Of Pavement and Paper

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I woke up this morning fuming at my neighbors downstairs for some kind of stupid machine I presumed they were running with a motor that was revving and then fading loud enough to wake me up. Turns out, when I turned off the fan app on my phone, the noise went away. I knew I was hearing things besides the hum of the fan when I turned that damn thing on.

I’ve been awake for nearly two hours and the clock has just struck 4:57. Enough light is breaking through for me to make my way through the house to get my laptop without stepping on a misplaced toy.

I really should go for a run this morning. When my mind is going fast, the thought of going for a run makes me feel tired. I’d rather take a yoga class. But summer mornings don’t last long, so I’ll convince myself to hit the trail for just a mile or so, and then once I’m there, I’ll look around at the dew on the grass and the sun fighting its way through the trees and all the lovely little things that make summer mornings sacred, and then I will decide that I’ve got two or maybe three in me today.

My hips hurt. The left one more than the right, a dull ache in both today. They remind me I’m not as young as I once was, and that I have a lot on my mind. I hold things in my hips. Fear, anxiety, excitement. They also remind me to be kind to my body, and grateful for the way it allows me to exist in this world. Grateful for the way it holds me.

I hear my daughter tossing and turning. Don’t wake up now, little one. I’m not ready to find Band Aids for the boo boos and toast your bagel for breakfast quite yet. I have words that have been bouncing around in my head, ideas – as Elizabeth Gilbert says – that are looking for a human counterpart, and momma just needs a minute to let them all out.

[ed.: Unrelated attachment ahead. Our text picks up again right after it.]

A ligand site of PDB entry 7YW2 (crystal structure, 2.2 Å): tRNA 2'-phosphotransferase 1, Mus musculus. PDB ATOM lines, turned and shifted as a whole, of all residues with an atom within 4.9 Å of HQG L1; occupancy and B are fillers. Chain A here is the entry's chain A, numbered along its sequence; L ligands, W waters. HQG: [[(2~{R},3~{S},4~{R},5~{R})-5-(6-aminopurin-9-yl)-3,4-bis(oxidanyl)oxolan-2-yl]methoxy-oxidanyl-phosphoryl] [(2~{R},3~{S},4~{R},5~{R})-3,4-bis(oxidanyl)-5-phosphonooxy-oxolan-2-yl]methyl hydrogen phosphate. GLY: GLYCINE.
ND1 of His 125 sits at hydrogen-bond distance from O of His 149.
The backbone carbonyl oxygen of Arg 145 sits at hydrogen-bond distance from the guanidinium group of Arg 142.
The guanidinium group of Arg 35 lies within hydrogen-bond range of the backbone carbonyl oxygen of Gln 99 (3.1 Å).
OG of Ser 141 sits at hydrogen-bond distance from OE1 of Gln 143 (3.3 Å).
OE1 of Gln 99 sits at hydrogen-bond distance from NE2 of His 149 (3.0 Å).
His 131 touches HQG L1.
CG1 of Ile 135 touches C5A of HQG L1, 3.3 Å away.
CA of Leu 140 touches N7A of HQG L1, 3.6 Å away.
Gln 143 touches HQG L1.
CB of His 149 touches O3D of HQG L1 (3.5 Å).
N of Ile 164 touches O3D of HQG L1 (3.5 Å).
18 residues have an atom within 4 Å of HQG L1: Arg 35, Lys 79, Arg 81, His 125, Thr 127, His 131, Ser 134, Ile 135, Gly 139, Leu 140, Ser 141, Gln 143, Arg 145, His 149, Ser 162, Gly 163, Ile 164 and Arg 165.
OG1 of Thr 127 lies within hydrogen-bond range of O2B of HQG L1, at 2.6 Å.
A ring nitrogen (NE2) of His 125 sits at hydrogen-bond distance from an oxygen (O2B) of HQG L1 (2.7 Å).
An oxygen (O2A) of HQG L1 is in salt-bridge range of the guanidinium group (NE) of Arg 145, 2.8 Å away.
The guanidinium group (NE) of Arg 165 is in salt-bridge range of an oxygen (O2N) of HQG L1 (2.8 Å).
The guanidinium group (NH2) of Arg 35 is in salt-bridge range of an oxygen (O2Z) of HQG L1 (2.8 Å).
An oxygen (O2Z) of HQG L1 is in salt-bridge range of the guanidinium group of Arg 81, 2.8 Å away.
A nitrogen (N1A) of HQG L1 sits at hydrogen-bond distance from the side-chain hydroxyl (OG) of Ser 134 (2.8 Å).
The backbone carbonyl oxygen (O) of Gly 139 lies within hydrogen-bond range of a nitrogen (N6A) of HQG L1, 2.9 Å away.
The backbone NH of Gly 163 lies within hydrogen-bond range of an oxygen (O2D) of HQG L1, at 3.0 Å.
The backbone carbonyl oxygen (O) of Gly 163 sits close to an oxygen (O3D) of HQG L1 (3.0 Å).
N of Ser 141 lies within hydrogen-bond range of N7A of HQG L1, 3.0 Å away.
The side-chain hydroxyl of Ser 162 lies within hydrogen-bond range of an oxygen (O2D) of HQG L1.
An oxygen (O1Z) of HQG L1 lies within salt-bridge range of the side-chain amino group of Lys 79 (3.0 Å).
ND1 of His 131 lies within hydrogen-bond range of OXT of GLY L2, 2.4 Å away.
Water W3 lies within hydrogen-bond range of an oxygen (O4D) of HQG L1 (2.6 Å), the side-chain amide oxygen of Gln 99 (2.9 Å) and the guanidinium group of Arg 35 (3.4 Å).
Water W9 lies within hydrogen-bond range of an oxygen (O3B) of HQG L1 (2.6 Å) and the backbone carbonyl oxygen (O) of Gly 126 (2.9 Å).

I was in the line at the grocery store yesterday watching my little seven year old explain to the cashier that she’d found Midnight, the store’s mascot cow, which in turn earns her a sticker, and a sucker on lucky days. Finding Midnight is her only “job,” when we go to the store. Meanwhile, I’m there with the menu in mind (on a good week) while also considering the next week’s schedule, the budget, and if the veggies in the cart will be tolerated by the tiny human. She’ll never turn down a carrot, but she draws the line at brussel sprouts.

And yet, in the midst of the regular, keep all the things running for one more day routine, there is a writer in me and a runner in me that both keep fighting for a place in this world.

Truth be told, I’m not really sure I’d call myself a runner. In my head runners run, well, races. Most of the time, my 10-some-days-11-minute per mile pace feels more embarrassing than inspirational, and it’s just easier to keep it all to myself – or stay in bed – or both.

But something happens on the trail that keeps drawing me back. My thoughts clear a bit there. Perspective really is a marvelous thing, and the trail kicks my hiney most of the time. Usually just after the first mile where I feel like I can run like the wind and wonder why I don’t sign up for all the marathons, I hit the infamous wall, and remember exactly why a good 5k rhythm works nicely for me.

Me, a runner? Barely. Me, a writer. No flipping way.

Writers write, well, books. But yet the words keep coming and they bang on the walls of my brain like hostages desperate for fresh air and sunshine. So I’ve come to the conclusion that I can choose to not call myself a runner or not call myself a writer for as long as I want, but just like the trail, these little guys will have their way and I am better for it.

So today, or any day, I don’t have to decide if I’m a runner or a writer. I can still go ahead and put my feet to pavement and words to paper.

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